In Oklahoma, landowners do not own subsurface gas or oil until they extract it
from the ground. Oklahoma courts long ago decided that the rule of capture governs
fugacious—fleeting—substances below the earth’s surface. In other words, if
your neighbor drills a well at the border of your property and begins to extract oil from underneath
your land, you cannot successfully sue him or her and hope to be compensated for your lost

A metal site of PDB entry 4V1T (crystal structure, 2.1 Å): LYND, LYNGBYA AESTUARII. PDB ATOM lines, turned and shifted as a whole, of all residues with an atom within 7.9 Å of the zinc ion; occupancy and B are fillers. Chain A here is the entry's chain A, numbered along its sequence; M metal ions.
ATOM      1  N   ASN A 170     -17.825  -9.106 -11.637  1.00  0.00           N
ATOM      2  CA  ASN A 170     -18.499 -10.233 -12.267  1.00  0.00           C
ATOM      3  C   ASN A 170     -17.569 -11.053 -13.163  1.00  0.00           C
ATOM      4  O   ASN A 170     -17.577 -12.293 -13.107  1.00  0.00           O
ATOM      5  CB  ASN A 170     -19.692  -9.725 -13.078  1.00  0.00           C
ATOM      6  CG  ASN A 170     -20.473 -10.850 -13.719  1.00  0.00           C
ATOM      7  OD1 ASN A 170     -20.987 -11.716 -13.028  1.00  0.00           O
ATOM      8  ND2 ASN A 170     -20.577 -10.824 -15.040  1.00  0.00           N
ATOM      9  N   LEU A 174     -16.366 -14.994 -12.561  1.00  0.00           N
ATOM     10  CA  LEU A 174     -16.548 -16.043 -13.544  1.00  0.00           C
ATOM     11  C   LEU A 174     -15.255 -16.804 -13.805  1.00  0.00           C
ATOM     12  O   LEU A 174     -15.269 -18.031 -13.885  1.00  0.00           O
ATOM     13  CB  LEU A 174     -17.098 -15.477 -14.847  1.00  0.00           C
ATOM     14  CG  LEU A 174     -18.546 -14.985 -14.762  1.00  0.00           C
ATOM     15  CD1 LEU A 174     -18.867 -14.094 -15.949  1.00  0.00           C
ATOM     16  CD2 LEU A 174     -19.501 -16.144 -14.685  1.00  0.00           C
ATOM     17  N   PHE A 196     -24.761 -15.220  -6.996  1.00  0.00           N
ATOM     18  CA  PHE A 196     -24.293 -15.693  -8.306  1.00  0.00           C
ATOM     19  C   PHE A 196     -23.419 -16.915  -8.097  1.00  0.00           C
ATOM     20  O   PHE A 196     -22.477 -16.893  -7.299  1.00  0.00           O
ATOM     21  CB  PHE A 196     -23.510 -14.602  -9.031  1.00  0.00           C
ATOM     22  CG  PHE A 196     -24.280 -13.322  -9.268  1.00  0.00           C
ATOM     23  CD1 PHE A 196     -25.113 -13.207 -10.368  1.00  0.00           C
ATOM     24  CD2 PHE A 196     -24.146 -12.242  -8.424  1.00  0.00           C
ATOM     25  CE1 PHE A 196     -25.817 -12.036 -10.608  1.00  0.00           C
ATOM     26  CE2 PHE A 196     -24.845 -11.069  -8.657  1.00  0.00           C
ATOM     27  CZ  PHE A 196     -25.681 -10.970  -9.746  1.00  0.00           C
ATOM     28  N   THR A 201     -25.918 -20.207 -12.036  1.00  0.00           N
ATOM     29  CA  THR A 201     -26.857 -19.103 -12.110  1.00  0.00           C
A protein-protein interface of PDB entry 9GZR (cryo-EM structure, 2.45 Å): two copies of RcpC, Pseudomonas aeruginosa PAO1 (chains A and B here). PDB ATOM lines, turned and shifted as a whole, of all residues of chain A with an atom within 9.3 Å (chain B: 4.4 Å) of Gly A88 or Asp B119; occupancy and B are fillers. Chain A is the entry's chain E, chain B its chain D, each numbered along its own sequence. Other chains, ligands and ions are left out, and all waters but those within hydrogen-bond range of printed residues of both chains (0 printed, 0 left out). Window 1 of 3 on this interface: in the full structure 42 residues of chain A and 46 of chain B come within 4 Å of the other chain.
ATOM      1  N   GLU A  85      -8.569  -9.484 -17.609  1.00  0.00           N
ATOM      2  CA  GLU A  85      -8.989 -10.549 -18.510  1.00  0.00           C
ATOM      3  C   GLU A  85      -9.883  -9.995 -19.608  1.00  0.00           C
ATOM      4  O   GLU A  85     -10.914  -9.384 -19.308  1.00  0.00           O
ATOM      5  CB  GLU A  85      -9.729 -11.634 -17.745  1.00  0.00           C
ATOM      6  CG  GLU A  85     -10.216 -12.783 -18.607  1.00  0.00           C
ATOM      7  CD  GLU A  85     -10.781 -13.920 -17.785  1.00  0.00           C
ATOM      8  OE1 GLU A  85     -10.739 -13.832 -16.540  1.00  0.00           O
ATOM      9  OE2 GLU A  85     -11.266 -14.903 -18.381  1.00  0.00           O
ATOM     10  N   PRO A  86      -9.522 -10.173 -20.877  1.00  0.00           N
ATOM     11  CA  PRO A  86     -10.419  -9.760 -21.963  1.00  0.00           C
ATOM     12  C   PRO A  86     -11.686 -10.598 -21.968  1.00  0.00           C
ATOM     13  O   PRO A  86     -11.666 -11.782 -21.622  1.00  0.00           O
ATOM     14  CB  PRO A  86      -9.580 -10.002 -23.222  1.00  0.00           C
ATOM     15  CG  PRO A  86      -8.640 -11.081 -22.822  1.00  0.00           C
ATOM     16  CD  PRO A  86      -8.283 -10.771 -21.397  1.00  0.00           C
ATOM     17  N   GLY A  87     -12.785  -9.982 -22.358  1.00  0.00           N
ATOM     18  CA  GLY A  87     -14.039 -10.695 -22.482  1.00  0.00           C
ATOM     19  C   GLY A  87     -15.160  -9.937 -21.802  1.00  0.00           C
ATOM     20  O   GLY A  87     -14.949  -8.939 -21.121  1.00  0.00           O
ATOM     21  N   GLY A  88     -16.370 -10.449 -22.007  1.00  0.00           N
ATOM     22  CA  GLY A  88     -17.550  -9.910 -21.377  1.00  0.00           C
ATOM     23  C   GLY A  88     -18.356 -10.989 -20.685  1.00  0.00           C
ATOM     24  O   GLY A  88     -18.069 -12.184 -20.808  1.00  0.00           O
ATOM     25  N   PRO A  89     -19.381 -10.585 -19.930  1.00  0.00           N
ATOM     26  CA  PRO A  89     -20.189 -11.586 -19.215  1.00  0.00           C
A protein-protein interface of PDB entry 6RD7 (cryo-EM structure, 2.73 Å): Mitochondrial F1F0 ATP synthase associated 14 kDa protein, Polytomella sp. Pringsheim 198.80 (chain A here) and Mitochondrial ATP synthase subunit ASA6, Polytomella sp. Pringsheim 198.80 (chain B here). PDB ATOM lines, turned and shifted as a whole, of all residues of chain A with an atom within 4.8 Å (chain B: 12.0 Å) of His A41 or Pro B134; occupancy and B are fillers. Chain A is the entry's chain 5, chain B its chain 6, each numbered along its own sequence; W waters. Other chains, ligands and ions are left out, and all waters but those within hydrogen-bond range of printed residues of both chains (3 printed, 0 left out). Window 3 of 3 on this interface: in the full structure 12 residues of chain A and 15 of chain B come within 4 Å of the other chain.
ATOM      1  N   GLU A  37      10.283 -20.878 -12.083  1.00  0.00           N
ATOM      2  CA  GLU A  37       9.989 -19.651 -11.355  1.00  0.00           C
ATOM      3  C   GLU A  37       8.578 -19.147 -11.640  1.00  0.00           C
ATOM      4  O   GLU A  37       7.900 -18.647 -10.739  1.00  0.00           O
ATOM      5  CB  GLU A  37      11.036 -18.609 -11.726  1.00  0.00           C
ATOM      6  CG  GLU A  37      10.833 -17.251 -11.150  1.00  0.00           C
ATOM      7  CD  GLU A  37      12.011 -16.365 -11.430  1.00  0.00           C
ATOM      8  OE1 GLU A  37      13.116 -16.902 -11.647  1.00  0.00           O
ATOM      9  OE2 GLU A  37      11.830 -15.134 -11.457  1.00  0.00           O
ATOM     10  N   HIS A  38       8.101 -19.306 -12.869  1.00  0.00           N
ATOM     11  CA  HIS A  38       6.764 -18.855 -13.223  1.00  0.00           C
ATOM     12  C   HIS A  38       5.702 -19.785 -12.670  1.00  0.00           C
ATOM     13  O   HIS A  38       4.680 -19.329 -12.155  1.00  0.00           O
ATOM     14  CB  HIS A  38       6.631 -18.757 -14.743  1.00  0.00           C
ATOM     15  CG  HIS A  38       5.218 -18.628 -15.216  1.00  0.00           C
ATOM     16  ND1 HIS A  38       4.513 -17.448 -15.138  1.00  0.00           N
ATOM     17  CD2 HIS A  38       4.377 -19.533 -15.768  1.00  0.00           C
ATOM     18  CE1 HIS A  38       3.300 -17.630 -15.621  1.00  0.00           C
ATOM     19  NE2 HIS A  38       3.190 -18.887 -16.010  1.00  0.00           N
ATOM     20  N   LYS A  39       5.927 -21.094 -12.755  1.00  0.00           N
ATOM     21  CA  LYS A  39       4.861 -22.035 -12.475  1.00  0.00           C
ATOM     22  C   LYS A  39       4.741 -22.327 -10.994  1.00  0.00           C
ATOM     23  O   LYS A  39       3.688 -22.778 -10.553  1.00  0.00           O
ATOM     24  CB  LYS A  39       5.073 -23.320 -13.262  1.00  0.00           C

oil. Instead, you must drill your own well to capture as much of the oil as you can.
and gas leases have two primary functions: they convey oil and mineral rights from the mineral
owner to the lessee—usually an oil company—and create a contract in which the lessee
takes possession of the mineral rights subject to certain conditions and obligations. Like all
property deeds, the oil and gas lease must clearly identify the lessor, the lessee, and the interest
conveyed, and must adequately describe the leased premises.
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